Global Blood Thera Nabs $120M IPO, Doubles Share Price On First Day
[Updated with first-day trading information, 1pm, 8/12/15.] The biotech bull run rolls on. Halfway through its first day of trading Wednesday, Global Blood Therapeutics has nearly doubled its share price, which for now makes the four-year-old company worth more than $1 billion.
The firm sold 6 million shares at $20 each to raise $120 million in its initial public offering Tuesday, despite having the barest of clinical information about its lead product, a chronic treatment for sickle cell disease.
As of the end of July, only eight people with sickle cell had taken the drug. But if it works, it could be a significant new option to reverse the course of the genetically inherited disease. To date, sickle cell disease, or SCD, can only be cured through extremely risky bone marrow transplants. With drugs, doctors can only treat the symptoms, which include bouts of extreme pain, anemia, infections, lung damage, stroke, and more.
The disease, from a single genetic mutation, causes red blood cells, our bodies’ oxygen carriers that are usually round and healthy, to stiffen and curl. The malformed cells clump up and block blood flow, which also decreases oxygen delivery to tissues and organs.
About 100,000 Americans, mainly of African descent, have the disease, according to the National Institutes of Health.
Because of its genetic nature, the disease is among the first to be explored with gene therapy, with intriguing early results in a single patient coming earlier this year from Bluebird Bio (NASDAQ: BLUE). (Global Blood’s major backer, Third Rock Ventures, was also a key venture backer of Bluebird.)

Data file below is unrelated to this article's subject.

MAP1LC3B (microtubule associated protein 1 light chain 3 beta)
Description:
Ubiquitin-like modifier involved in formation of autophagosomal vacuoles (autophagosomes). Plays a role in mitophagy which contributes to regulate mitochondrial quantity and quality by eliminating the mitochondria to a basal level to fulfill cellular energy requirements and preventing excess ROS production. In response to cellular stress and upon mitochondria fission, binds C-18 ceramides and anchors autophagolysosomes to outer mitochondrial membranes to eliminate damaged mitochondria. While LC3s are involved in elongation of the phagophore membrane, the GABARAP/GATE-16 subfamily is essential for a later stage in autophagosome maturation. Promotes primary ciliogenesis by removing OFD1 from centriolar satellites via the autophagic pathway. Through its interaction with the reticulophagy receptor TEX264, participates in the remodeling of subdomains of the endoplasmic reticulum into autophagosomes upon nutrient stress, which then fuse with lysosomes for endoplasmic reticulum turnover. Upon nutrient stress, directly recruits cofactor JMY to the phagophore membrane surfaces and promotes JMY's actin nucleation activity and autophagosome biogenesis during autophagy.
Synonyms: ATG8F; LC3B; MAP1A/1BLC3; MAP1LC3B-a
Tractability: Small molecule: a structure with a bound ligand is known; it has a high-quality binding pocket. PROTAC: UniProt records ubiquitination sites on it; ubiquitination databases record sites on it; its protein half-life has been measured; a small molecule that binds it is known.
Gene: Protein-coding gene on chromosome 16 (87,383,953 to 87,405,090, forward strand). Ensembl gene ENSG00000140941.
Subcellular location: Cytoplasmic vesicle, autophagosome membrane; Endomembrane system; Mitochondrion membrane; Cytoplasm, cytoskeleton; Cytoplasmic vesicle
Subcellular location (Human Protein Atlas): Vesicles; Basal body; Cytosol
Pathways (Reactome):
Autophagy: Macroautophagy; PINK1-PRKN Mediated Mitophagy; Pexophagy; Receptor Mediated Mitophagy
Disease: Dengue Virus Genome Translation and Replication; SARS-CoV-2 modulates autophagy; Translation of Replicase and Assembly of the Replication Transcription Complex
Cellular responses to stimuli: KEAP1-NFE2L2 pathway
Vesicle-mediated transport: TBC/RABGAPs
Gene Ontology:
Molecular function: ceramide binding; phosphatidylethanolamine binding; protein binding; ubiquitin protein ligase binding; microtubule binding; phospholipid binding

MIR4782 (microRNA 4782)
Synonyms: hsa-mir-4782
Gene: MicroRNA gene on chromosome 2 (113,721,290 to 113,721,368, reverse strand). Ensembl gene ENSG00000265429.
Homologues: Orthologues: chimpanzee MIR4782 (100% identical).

But Global Blood, of South San Francisco, CA, is developing a more conventional once-a-day pill to be taken for life. Its drug GBT440 is in the middle of Phase 1/2 testing on both healthy volunteers and sickle cell patients. The trial began earlier this year and will grow to include as many as 128 people.
As of July 31, Global Blood had enrolled 48 people in its trial; 40 are healthy volunteers and eight have SCD. So far there have been no serious side effects among the 36 people receiving GBT-440 for either two or four weeks (the other 12 have received placebo).
According to the company, all six SCD patients receiving multiple doses of the drug over four weeks have seen a “significant reduction” in the count of sickled red blood cells, and the company also reports improvements in other markers of the disease.
That’s a good start, but the drug is meant to be taken chronically. With its participants on the drug so far for four weeks, at most, and with at least 48 more people due to be tested, the trial will have to continue to provide a strong safety profile. As Global Blood itself notes in its filings, earlier drugs of GBT440’s type—known as hemoglobin modifiers—have started out well in the clinic, but later on have exhibited safety problems that were dire enough to force an end to the trials.
GBT440 binds to hemoglobin and helps it absorb oxygen, which in turn prevents the sickling of red blood cells. One challenge is to create oxygenated hemoglobin without starving the patient’s body of oxygen, a condition known as hypoxia. Global Blood intends to expand the drug into other indications, including idiopathic pulmonary fibrosis. It also is developing other small-molecule drugs to treat hereditary angioedema, an extremely rare disease that involves unexpected swelling.
The company’s original investor, Third Rock, owns 63 percent of Global Blood. The only other shareholder with more than 5 percent ow
nership is Fidelity, with a 13 percent stake.
Other Third Rock portfolio companies that have gone public during the long biotech bull run are Bluebird, Agios Pharmaceuticals (NASDAQ: AGIO), Sage Therapeutics (NASDAQ: SAGE), Blueprint Medicines (NASDAQ: BPMC), Eleven Biotherapeutics (NASDAQ: EBIO), Zafgen (NASDAQ: ZFGN), and Foundation Medicine (NASDAQ: FMI).
The company’s $20 IPO price bested the $16 to $18 per share range it had projected before the offering. Morgan Stanley and Goldman Sachs ran the IPO, and the underwriters have the option to sell up to 900,000 more shares in the next 30 days.